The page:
Money Matters: More energy companies can start force-fitting pre-payment meters again

In this week’s Money Matters column, Wrekin’s Debt and Energy Manager Dan Bebbington looks into the new rules around force-fitting pre-payment meters.

It’s no secret that millions of households are struggling with their bills this winter, with the cost-of-living crisis still in full swing and the energy price cap having gone up again at the start of the year.

Ofgem recently revealed that UK customers are in debt by a record £2.9 billion to their energy suppliers.

Last month energy companies were allowed to re-start the forced installation of pre-payment meters in certain homes with energy debt, after the practise was banned last February amid concerns for vulnerable customers.

While people with pre-payment meters can’t accumulate debt on their energy accounts, they are faced with another worry – being cut off if they can’t afford to top them up. Citizens Advice estimates two million households will be in this position this winter.

Pre-pay meters also come with an added disadvantage, in that energy is generally more expensive than paying by direct debit.

In January Ofgem permitted three providers – Scottish Power, EDF, Octopus – to begin involuntary installations again, after the companies met a set of conditions.

Octopus said that, despite the permission, it had no plans to start using the powers. Scottish Power and EDF said it would only ever be a last resort.

This week E.On and Tru Energy have also been given permission to re-start force-fitting meters.

The conditions suppliers have to meet to be allowed to resume the practice include carrying out an internal audit, signing up to a new ‘Code of Practice’ and agreeing to supply regular monitoring data to Ofgem.

To forcibly install a pre-payment meters, a court warrant is needed to enter the property. However, for homes with a smart meter, the switch over can be done remotely.

Under the Code of Practice, suppliers cannot take this action against customers over 75 with no support in the house, families with children under two, people with severe health conditions, those who need continuous power for medical equipment, or customers who are unable to go and top their meter up due to physical or mental incapacity.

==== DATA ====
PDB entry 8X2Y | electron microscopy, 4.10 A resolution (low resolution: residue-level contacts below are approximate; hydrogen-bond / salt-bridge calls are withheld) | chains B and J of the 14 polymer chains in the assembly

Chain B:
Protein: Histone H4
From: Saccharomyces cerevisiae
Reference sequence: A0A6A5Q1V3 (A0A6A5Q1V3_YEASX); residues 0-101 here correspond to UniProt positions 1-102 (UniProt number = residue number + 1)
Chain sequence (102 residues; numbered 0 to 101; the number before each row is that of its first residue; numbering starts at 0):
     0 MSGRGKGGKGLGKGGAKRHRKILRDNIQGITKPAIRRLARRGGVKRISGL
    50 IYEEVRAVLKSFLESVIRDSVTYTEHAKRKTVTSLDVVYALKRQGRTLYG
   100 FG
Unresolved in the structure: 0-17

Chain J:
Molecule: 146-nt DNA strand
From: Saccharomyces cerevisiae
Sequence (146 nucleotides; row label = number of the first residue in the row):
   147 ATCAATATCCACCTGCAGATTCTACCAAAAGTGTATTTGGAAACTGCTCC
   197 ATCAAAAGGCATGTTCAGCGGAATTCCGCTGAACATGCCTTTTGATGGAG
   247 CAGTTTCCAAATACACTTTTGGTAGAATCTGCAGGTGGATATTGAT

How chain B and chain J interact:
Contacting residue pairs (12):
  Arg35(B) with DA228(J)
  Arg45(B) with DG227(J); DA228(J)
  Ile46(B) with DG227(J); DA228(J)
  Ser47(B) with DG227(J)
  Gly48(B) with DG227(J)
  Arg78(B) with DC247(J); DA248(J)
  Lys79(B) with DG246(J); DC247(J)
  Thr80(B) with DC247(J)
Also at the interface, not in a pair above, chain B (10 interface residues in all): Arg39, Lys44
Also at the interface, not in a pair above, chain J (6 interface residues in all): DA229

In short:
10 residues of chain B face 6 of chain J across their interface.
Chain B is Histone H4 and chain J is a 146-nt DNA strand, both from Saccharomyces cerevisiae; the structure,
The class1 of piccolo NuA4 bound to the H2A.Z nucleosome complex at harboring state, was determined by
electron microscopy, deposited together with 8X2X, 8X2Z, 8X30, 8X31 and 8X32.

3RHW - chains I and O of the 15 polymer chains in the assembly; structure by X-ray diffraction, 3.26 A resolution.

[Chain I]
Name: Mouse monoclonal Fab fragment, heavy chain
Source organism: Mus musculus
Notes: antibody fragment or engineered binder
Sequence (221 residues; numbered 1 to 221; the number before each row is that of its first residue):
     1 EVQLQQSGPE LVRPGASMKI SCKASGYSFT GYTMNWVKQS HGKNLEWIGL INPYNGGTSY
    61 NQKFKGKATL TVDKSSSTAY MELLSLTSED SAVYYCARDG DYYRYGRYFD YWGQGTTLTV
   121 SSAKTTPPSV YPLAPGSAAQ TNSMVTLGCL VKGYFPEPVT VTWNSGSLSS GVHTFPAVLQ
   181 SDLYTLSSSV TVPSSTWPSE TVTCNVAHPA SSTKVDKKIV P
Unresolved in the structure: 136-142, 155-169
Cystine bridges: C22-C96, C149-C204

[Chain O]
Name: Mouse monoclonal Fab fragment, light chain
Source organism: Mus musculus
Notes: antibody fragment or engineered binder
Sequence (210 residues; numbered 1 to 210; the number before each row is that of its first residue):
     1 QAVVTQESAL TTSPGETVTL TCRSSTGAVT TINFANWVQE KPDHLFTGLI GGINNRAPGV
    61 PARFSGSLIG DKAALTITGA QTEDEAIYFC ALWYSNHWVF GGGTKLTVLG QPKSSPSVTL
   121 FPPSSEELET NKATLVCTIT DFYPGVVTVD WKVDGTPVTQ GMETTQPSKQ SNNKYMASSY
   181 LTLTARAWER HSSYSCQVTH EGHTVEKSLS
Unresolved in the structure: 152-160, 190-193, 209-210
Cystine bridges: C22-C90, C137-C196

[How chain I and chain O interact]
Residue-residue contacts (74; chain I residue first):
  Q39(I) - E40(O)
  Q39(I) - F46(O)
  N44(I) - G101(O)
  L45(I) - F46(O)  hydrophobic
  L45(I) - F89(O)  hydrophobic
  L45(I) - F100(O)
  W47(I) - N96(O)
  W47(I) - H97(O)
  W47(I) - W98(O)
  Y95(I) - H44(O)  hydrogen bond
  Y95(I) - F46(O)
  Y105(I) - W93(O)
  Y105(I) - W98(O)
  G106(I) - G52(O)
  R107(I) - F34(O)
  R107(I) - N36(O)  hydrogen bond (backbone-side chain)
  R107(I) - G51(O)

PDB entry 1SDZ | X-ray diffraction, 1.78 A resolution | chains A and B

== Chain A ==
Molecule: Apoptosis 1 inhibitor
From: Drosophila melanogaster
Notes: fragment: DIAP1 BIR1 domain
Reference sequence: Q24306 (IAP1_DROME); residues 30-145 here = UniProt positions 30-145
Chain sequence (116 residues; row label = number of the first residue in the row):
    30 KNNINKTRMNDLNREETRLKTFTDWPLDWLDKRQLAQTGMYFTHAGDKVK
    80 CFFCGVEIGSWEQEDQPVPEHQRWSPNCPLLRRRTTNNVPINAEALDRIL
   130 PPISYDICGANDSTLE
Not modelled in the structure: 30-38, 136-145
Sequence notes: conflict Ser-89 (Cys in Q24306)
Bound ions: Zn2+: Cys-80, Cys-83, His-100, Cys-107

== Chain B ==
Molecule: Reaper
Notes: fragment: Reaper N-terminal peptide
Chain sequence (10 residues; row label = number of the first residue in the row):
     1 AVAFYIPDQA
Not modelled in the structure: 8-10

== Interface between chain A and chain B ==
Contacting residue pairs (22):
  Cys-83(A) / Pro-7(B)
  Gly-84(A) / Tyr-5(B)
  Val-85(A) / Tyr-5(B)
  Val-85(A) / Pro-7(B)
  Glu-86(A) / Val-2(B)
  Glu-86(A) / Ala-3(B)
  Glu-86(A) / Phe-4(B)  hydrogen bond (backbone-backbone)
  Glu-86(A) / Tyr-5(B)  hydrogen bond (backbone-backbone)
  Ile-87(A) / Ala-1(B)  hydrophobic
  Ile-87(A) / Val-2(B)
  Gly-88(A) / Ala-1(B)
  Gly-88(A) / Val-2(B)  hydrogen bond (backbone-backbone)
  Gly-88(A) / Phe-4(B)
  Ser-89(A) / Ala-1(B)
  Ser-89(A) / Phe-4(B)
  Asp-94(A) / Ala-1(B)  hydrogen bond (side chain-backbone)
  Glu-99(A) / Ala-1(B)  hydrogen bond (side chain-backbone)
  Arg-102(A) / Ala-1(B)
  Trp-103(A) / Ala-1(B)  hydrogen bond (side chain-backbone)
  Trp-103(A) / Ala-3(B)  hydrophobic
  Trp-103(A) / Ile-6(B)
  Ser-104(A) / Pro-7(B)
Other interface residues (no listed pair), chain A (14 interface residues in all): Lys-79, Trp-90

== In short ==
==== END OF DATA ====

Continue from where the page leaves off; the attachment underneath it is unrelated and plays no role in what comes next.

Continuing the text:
Extra consideration also has to be given to households with children under five or where someone in the home has a medical condition.

Before forcibly installing a new meter, the supplier must make at least 10 attempts to contact the customer and carry out a welfare visit.

Body-worn cameras must be used, and £30 credit put on the meters.

Once a customer has cleared their debt, the Code says suppliers have to allow them to get rid of their pre-pay meter if they wish to.

If energy firms don’t follow the rules, they can face court action, fines and be told to pay compensation. If you believe your provider has acted wrongly, you can complain. You can go to the Energy Ombudsman if you’re unhappy with the outcome.

If you’re worried about your energy bills, there is help available. Speak to your energy supplier as soon as possible – most can offer grants to help customers clear energy debt, which you may be eligible for.

If you can’t afford to top up a pre-payment meter, you might be able to get a fuel voucher. Your local council might be able to help with this, or you can speak to an energy advisor.

Some charities offering support and advice include the Fuel Bank Foundation, National Energy Action, Green Doctors, and Act on Energy. Wrekin Housing Group customers can also access our free energy advice service.

22nd February 2024